The editorial board of The Columbian writes in favor of a state budget that does not rely on new or increased taxes.
As legislators begin hammering out a state operating budget for the 2019-21 biennium, Sen. John Braun is making a plea for no tax increases.
For Braun, R-Centralia, a plea essentially is the extent of his power. He is the ranking Republican on the Senate Ways and Means Committee, which plays a big role in writing the budget, but with Democrats holding control of both legislative chambers, his influence is limited. That led him to make his case before The Columbian’s Editorial Board last week.
“We’re in great shape,” Braun said of the state’s finances. “We don’t need more taxes.”
Rather than being viewed as a partisan position, Braun’s view should be considered a fiscally responsible one.
The total package for the House operating budget proposal is about $2 billion more than the projected tax revenue legislators were told to expect last week by the state economic council. To cover that difference, they are proposing a 9.9 percent tax on capital gains above $100,000 per year for an individual, or $200,000 a year for a couple. House Finance Committee Chairwoman Gael Tarleton said that would affect an estimated 13,401 people, or four-tenths of 1 percent of state residents.
The capital gains tax has a different structure than one proposed by Inslee, but House Democrats use the same argument, that the state’s current tax system is regressive because it relies too heavily on sales and property taxes, which take a larger percentage of earnings from lower- and middle-income residents than the wealthy.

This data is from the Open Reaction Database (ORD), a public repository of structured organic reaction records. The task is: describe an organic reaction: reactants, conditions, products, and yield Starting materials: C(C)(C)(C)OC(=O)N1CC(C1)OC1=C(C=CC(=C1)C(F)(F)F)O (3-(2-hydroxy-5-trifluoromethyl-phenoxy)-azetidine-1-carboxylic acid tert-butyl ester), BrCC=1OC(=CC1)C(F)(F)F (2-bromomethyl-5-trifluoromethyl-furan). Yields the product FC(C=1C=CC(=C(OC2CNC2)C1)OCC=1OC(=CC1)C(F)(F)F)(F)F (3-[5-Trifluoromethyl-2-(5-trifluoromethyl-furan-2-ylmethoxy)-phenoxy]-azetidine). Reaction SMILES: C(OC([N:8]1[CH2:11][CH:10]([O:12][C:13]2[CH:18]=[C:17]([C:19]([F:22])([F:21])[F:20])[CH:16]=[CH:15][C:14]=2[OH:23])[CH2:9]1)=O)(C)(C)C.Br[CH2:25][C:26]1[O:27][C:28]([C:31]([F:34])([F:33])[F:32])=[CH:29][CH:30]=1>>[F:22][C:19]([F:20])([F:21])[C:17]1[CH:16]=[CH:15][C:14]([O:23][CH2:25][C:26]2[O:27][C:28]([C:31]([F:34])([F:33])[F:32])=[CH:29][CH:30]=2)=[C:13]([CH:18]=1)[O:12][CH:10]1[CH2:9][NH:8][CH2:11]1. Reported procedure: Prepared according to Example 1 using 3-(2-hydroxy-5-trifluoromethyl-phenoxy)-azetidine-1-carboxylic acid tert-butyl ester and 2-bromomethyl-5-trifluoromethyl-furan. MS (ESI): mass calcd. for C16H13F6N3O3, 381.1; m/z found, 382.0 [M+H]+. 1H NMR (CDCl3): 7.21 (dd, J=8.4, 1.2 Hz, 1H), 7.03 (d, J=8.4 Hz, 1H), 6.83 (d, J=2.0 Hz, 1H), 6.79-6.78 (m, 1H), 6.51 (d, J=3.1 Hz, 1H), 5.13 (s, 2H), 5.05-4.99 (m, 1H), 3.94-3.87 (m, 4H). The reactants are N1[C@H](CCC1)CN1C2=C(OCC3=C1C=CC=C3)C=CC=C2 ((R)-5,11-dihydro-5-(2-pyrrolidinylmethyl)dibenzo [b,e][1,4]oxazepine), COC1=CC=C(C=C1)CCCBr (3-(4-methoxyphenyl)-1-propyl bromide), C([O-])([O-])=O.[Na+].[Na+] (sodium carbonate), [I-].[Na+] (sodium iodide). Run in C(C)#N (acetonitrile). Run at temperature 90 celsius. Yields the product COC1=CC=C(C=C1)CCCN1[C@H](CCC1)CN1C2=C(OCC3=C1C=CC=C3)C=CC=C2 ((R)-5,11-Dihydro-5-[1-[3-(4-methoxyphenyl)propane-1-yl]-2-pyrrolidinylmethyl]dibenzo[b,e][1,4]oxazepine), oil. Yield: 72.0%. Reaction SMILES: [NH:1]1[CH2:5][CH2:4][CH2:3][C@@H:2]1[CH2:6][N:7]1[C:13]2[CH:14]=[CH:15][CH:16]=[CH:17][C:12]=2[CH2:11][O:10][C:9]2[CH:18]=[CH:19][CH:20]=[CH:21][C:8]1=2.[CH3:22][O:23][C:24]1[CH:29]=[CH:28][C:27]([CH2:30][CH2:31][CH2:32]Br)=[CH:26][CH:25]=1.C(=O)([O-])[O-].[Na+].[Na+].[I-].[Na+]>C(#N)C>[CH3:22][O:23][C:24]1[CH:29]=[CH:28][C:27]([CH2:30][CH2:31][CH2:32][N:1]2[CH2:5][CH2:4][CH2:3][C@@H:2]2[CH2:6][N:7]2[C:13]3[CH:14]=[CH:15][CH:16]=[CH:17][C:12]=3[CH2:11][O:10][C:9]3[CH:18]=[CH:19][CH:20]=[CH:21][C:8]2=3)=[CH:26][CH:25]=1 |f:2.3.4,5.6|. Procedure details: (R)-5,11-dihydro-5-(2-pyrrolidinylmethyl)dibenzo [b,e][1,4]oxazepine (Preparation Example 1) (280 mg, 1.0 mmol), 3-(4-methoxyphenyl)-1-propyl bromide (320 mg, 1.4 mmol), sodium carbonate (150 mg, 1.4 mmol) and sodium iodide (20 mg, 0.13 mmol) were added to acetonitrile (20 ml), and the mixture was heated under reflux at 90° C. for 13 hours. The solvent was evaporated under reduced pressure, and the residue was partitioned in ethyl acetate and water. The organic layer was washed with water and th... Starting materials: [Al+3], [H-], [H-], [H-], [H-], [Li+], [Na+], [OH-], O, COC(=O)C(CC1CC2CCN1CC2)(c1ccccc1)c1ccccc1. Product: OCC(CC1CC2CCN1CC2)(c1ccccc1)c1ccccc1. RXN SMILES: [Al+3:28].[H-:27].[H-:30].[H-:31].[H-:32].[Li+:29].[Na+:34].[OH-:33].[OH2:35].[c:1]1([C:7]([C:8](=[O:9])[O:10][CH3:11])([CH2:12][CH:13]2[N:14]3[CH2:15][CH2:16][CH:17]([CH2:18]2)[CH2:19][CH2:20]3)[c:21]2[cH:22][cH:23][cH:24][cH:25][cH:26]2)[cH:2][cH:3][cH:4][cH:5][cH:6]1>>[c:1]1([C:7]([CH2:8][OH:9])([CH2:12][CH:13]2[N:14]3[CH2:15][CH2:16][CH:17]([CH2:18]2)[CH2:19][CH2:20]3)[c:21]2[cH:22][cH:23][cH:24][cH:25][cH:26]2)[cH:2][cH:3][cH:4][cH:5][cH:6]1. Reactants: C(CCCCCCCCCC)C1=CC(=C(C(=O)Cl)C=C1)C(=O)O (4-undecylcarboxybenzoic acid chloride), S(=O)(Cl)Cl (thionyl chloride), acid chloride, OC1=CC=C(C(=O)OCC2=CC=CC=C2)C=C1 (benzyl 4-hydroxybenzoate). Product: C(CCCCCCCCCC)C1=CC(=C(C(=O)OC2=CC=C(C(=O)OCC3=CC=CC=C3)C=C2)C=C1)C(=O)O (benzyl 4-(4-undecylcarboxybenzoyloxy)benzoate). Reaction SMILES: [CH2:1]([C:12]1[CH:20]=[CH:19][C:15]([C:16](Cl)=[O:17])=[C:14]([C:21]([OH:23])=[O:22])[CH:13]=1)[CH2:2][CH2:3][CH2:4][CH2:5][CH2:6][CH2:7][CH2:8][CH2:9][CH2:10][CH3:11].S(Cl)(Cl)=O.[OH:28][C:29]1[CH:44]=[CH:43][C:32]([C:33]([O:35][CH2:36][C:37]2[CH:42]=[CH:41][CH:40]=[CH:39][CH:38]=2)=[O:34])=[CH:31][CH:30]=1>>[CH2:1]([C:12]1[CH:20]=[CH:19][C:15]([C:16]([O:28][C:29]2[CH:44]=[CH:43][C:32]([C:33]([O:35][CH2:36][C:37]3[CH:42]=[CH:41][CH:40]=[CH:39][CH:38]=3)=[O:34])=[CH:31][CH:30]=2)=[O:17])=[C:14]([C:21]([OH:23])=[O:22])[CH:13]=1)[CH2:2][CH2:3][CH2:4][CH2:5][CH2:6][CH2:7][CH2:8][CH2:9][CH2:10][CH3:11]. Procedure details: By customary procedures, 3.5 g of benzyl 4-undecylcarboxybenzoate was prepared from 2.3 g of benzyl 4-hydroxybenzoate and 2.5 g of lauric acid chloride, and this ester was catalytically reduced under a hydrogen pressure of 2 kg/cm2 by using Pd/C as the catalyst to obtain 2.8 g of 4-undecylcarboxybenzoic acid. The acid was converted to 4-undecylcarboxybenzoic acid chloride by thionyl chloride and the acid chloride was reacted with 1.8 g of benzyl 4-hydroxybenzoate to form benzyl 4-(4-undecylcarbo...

But it’s controversial, with critics saying a capital gains tax is really just an income tax, which voters have rejected and the Supreme Court has limited without voter approval. Because of expected legal challenges, Tarleton said the budget doesn’t include money from the capital gains tax until July 1, 2020, the start of the second year of the biennial budget cycle.
There are other “off budget” tax increases on the table this session. We’re referring to plans to allow for higher school property taxes. The Columbian editorial says,
After threatened teacher strikes last summer, many districts reached agreements to provide teachers with significant raises. Now, districts are projecting budget shortfalls in coming years. The Evergreen district is bracing for a deficit as high as $18 million; Vancouver is projecting a $14.3 million shortfall.
Democrats are likely to seek a lift of the levy lid in order for districts to raise more money. “Are there deficits?” Braun said in his meeting with the Editorial Board. “Yes, but I think that has more to do with the bargaining situation we went through last summer. … Certainly the superintendents and school boards have some blame there.”
That echoes a warning The Columbian issued editorially last year: “Don’t bargain away money you don’t have.”
The Seattle Times editorial board also objects to the proposed levy lift..
Senate Democrats are resurrecting a proposal that would allow school districts to ask voters to dramatically increase local property taxes to close funding gaps for local schools. This approach is anathema to the Supreme Court’s 2012 McCleary ruling that the state’s school funding system was unconstitutional: A key point was that the state is over-reliant on local dollars to fund public schools.
Washington should not return to a system where the quality of education is determined by a family’s ZIP code
There will be much more unfolding in the coming days and weeks. Taxpayers will want to watch closely. And weigh in when possible.